The President’s Speechwriter Michael Gerson’s Cause of Death Explained
Michael Gerson went unexpectedly at the age of 58, leaving behind a collection of outstanding works he compiled for The Washington Post. He was George W. Bush‘s principal speechwriter and one of his closest advisers, responsible for the president's trademark addresses. Additionally, Gerson affected the president's domestic and international policies. Later, he became a harsh critic of the wildly popular Trump administration.
Michael Gerson Cause Of Death
Peter Wehner, a former colleague of Gerson, reported that the cause of death was renal cancer. Gerson, like President Bush, was a devout Christian with a strong faith in Christianity. Comparable in ethics, morality, and way of thinking, the two were virtually identical.
Michael Gerson differed from Mr Bush in that he was intellectual, restless, and reserved, whereas Mr Bush was laid-back, down-to-earth, and outgoing. Mr Bush utilised several colourful terms to express his message, but Mr Gerson used simple language with religious connotations.
Gerson has accompanied Mr Bush since his first campaign for the presidency in 1999. Even now, several of Mr Bush's speeches, such as his repudiation of the year 2000, are widely lauded, but the original mastermind behind the innovative ideas and lines was none other than Gerson.
When a second wordsmith, David Frum, coined the term “axis of hatred,” Gerson reworked it into the more memorable “axis of evil.”
Gerson was also a policy advisor, for which he was frequently likened to Theodore C. Sorensen, John F. Kennedy‘s closest friend. Prior to the terrorist strikes of 2022, Gerson favoured faith-based programmes and education. After the attack, he shifted his attention to foreign issues as well as medical and economic aid.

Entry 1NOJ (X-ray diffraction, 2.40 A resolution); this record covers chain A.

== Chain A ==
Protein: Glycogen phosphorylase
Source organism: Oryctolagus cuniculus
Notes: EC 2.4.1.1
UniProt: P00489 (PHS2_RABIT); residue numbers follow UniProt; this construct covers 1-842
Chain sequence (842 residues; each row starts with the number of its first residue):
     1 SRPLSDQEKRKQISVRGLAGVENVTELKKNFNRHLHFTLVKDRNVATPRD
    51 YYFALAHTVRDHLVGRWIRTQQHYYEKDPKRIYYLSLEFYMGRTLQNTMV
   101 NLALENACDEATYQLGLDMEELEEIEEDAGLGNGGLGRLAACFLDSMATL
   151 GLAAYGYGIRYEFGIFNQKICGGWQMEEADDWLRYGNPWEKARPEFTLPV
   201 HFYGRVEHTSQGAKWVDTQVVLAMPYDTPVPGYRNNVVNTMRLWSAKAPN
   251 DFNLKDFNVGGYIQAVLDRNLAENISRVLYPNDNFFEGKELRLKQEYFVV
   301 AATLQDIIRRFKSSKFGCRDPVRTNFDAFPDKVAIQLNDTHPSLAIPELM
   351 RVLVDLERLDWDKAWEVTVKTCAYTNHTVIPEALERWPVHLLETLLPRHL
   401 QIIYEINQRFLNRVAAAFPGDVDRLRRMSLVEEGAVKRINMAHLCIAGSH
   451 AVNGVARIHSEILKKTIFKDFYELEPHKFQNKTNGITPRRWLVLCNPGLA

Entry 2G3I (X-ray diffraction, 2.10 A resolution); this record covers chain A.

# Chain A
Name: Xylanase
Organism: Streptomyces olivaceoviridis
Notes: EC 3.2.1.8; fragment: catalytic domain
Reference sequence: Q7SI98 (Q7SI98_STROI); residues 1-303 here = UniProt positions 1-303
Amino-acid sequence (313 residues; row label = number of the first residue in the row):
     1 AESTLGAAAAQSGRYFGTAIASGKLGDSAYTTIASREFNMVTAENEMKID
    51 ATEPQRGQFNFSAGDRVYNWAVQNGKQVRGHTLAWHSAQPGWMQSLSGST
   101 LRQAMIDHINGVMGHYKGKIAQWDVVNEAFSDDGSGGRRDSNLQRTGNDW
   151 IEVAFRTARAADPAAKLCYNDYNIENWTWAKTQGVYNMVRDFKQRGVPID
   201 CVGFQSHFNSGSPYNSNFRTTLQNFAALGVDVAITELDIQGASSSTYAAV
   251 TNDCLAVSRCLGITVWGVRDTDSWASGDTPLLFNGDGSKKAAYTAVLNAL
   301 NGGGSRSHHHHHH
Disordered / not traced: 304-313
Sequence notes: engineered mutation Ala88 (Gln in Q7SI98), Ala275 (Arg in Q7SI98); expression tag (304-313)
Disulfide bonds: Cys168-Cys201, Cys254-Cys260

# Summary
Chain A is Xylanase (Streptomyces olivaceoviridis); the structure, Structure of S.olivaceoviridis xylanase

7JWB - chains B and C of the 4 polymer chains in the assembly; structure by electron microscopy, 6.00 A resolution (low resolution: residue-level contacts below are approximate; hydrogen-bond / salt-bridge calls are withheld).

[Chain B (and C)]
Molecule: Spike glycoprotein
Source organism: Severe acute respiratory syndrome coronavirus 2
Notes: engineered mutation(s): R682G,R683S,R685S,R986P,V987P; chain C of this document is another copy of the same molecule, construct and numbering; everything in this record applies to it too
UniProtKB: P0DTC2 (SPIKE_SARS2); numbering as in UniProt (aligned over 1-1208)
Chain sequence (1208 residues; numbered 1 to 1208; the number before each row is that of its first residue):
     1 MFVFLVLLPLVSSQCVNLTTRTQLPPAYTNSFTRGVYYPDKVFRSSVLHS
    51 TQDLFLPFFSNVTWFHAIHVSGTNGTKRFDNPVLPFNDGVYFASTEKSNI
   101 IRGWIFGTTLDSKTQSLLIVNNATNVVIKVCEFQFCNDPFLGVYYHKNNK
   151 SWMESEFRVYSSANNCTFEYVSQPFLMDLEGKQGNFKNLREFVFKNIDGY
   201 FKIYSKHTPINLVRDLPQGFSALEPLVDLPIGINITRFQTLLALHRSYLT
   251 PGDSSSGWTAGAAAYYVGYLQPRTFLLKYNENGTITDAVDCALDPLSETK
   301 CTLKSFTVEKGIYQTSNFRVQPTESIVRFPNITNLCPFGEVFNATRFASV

In December 2004, Gerson was diagnosed with a small heart attack, but he returned to work within two weeks when he was assigned to compose Mr Bush's second inaugural address. However, he eventually decided to slow down. Although he contributed his maximum to the speeches, he relocated from the White House to a prime location adjacent to the Oval Office.
Two years later, he left the White House and joined The Washington Post as a twice-weekly columnist. He primarily utilised his column to inspire non-Trump supporters and to criticise party members who, in his opinion, were morally deviant.
In June, he called Representative Kevin McCarthy the most “unprincipled,” “pathetic,” and “repugnant” political figure, although despite being a Republican, his views were frequently a blend of the left and right.
Who is Michael Gerson?
Michael J. Gerson was born in Belmar, New Jersey on May 15, 1964, to Michael Fred Gersson, a dairy scientist and Republican, and Betty Gerson, an artist and Kennedy Democrat. When Gerson was ten years old, his family relocated to St. Louis.
Gerson, a former White House speechwriter, frequently cited Democrats Harry S. Truman, Franklin D. Roosevelt, and Woodrow Wilson as the ideal presidents. Nevertheless, he chose to remain a Republican, and in 1984 he began pushing for Ronald Reagan's reelection.
After transferring from Georgetown University, Gerson pursued his higher education at Wheaton College, where he majored in biblical studies and philosophy. After graduating, he worked for Charles Colson, the former advisor to President Richard M. Nixon, and subsequently began serving Republican Senator Dan Coats.
In the office of Senator Coats, he first conceived of compassionate conservatism and domestic policy views that were entirely geared toward aiding disadvantaged minorities through religious organisations.
Gerson prepped both Senator Bob Dole and his running mate Jack Kemp during the 1996 presidential campaign. Shortly thereafter, he entered journalism and was employed by US News & World Report, specifically to cover political issues.
Before the Bush campaign discovered him, he worked as a journalist for a reputable network. Mr Bush reportedly interviewed Gerson for only one hour before offering him the position of a speechwriter.
Almost immediately, Gerson introduced a distinctive style by incorporating elements that reflected the President's disciplined speaking style. He supplied the words and edited the entire content that Mr Bush had previously delivered, establishing a strong rapport with the President.